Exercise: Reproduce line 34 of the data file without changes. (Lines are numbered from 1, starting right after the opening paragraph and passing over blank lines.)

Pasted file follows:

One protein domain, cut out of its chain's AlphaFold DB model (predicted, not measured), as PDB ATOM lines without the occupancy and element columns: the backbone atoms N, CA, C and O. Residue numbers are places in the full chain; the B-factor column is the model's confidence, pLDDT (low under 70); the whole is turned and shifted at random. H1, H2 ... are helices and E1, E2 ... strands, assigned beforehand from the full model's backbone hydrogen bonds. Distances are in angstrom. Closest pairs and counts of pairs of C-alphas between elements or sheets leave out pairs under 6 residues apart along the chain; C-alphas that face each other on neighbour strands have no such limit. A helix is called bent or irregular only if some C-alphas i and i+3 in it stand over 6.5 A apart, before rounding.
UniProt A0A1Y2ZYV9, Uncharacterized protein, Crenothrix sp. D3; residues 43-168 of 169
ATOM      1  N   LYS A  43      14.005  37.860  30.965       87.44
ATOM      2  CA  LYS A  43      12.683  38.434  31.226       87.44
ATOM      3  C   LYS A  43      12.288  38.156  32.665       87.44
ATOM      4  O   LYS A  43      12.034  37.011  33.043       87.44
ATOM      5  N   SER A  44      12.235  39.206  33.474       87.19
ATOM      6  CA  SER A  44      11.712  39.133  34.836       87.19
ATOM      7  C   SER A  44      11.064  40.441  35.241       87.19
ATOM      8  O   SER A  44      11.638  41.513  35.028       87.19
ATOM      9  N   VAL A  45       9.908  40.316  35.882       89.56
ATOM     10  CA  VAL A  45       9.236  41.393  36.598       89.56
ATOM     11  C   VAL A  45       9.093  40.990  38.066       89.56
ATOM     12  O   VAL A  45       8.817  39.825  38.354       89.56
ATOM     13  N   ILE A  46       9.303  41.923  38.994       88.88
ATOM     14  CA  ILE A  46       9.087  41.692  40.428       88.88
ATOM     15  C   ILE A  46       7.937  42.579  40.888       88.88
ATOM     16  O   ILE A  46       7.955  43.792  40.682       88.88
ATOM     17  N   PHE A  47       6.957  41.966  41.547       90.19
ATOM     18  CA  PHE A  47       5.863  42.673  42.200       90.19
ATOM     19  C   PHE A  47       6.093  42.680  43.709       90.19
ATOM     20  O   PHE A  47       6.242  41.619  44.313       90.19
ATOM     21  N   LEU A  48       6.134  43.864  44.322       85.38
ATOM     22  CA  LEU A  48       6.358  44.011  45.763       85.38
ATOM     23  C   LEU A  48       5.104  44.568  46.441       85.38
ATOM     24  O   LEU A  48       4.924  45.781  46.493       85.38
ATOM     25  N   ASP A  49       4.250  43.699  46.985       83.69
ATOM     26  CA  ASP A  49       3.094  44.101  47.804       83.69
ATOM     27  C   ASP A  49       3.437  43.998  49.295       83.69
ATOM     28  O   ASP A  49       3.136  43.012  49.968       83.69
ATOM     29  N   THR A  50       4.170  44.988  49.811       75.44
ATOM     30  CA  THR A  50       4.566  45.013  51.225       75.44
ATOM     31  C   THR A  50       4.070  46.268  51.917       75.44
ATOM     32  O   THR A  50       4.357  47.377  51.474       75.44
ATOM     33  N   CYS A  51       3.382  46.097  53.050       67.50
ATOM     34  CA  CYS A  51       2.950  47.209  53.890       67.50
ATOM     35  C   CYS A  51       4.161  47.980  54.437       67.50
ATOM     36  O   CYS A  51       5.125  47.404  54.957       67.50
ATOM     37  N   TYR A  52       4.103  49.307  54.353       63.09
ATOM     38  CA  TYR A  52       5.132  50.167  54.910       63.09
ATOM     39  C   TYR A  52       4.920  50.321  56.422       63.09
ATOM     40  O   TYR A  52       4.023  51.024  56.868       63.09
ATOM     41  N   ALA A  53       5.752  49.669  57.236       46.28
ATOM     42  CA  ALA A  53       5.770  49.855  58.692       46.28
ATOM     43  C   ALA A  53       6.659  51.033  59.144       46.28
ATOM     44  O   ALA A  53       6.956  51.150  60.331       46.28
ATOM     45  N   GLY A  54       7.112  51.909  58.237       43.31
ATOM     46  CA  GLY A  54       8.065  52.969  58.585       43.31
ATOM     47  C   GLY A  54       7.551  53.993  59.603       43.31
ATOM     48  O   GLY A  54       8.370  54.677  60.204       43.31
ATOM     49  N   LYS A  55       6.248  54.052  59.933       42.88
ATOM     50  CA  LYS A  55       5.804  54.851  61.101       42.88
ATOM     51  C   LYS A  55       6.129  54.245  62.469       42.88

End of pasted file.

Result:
ATOM     33  N   CYS A  51       3.382  46.097  53.050       67.50